In 2020, relations between the Al Qaeda-affiliated Jama’at Nusrat al-Islam wal-Muslimin (JNIM) and Islamic State in the Greater Sahara (ISGS) deteriorated into a full-blown turf war. However, in 2021, the jihadi-on-jihadi fighting did, as expected, gradually decline as both JNIM and ISGS faced sustained external pressure from the French-led Operation Barkhane (ISPI, 3 March 2021), especially in the tri-state border region (ie. Liptako-Gourma). Instead, JNIM and ISGS have shifted their efforts to geographic areas beyond the immediate reach of external forces in other parts of Burkina Faso, Mali, and Niger, where they regularly attack ethnic-based militias and self-defense groups — such as Dan Na Ambassagou in Mali, the Volunteers for Defense of Homeland (VDP) in Burkina Faso, and fledgling militias in Niger — as well as the communities supporting these groups (for more, see this recent ACLED report).
While 2020 was the deadliest year on record in the Sahel, the first six months of 2021 show a similar trajectory of perpetual and escalating cycles of violence. In Burkina Faso, conflict reached record levels in May and June, with the two deadliest attacks ever reported in the country. The attacks targeted civilians and the Burkinabe police, respectively, and occurred in Solhan and Bilibalogo. The escalation in Burkina Faso follows the collapse of a fragile ceasefire between state forces and JNIM, which had been in place throughout most of 2020. In eastern Burkina Faso, JNIM-affiliated fighters have also pressured and isolated communities in several small towns and villages, including in Mansila, Tankoualou, Tanwalbougou, Kpenchangou, and Madjoari, imposing embargoes that impede movement and commerce (Menastream, 5 July 2021).
The steadily deteriorating security situation in Burkina Faso has led to widespread unrest. In June, thousands of people demonstrated in the towns of Dori, Titao, and Kaya (Le Monde, 28 June 2021). Widespread demonstrations, led by the political opposition, have followed in early July, with demands for improved security for the population and adequate support for the Defense and Security Forces (FDS) and the VDP. While the Burkinabe armed forces have stepped up their efforts through numerous military operations throughout the country, they have not sufficiently weakened the capacities of the jihadist groups. The largely reactive and transient nature of their operations make them predictable, hence only causing very temporary disruptions.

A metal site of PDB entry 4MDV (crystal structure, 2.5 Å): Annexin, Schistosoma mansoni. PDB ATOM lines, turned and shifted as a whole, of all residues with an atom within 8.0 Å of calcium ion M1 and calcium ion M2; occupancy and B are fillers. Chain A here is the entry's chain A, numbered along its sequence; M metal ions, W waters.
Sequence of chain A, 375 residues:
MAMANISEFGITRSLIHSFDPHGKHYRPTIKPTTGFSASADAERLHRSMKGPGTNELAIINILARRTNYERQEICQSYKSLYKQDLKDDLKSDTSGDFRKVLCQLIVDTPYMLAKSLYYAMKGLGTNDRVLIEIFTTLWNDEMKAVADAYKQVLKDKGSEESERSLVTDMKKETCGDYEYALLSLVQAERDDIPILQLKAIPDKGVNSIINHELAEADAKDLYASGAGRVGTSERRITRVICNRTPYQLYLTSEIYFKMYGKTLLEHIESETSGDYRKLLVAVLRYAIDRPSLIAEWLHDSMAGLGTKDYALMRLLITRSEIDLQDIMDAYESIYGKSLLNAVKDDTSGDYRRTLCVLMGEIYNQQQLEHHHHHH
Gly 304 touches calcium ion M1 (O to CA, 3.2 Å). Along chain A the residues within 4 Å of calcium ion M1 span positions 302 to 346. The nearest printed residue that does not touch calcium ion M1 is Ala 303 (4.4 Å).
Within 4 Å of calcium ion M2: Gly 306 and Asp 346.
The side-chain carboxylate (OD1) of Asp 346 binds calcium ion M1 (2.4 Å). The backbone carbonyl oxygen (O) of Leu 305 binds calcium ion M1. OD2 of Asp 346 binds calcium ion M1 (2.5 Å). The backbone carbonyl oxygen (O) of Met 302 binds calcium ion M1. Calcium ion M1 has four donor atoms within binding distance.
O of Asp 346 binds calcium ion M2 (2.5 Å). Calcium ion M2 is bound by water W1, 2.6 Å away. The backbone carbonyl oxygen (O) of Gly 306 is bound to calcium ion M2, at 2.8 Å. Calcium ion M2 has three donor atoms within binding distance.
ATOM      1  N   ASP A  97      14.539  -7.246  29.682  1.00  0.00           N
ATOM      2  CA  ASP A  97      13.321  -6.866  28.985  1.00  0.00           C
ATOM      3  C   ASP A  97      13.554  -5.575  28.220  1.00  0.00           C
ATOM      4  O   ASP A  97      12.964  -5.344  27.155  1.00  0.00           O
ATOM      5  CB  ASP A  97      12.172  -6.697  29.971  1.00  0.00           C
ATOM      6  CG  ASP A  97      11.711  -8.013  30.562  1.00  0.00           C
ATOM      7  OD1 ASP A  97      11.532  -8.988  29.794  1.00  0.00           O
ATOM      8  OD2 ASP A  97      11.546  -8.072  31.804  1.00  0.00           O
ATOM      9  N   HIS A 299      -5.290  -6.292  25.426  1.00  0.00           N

In Mali, similar to in Burkina Faso, conflict reached near-record high levels between April and June 2021. The political upheaval following a second military-led coup in May 2021, nine months after a previous coup in August 2020, did little to alleviate Mali’s precarious position as a regional conflict epicenter. Rather, it strained relations with Mali’s main military partner, France, which is leading the counter-militancy alliance against jihadist groups in the Sahel. As a result of the second coup, France suspended its joint military operations with Malian forces (RFI, 3 June 2021). While these operations resumed only a month later (Al Jazeera, 3 July 2021), the suspension highlighted France’s increasingly problematic position in supporting controversial and undemocratic regimes (Le Figaro, 4 June 2021).
Both Mali and Burkina Faso have engaged in negotiations with jihadist groups with varying degrees of state involvement, and with limited success. In Mali, for example, the Ministry of National Reconciliation assigned a delegation from the High Islamic Council of Mali (HICM) to facilitate the talks in Farabougou. Meanwhile, in Burkina Faso, the National Intelligence Agency (ANR) negotiated with JNIM. Many agreements, however, were negotiated directly between local communities and JNIM militants. In a June 2021 report, ACLED evaluated the fragility and difficulty of sustaining these local agreements. One such ceasefire agreement in Farabougou — which took effect in April 2021 after a six-month embargo by Katiba Macina militants, who are part of JNIM (Mali 24 Info, 18 April 2021) — was revoked by the group in early July. Hostilities between Katiba Macina militants and Bambara hunters are now rapidly resuming (aBamako, 5 July 2021). The embargo tactic is an integral part of the jihadist strategy, and just as in eastern Burkina Faso, the militants in Mali also use this tactic in other places, such as Dinangourou, Mondoro, Petaka, and Bandiagara.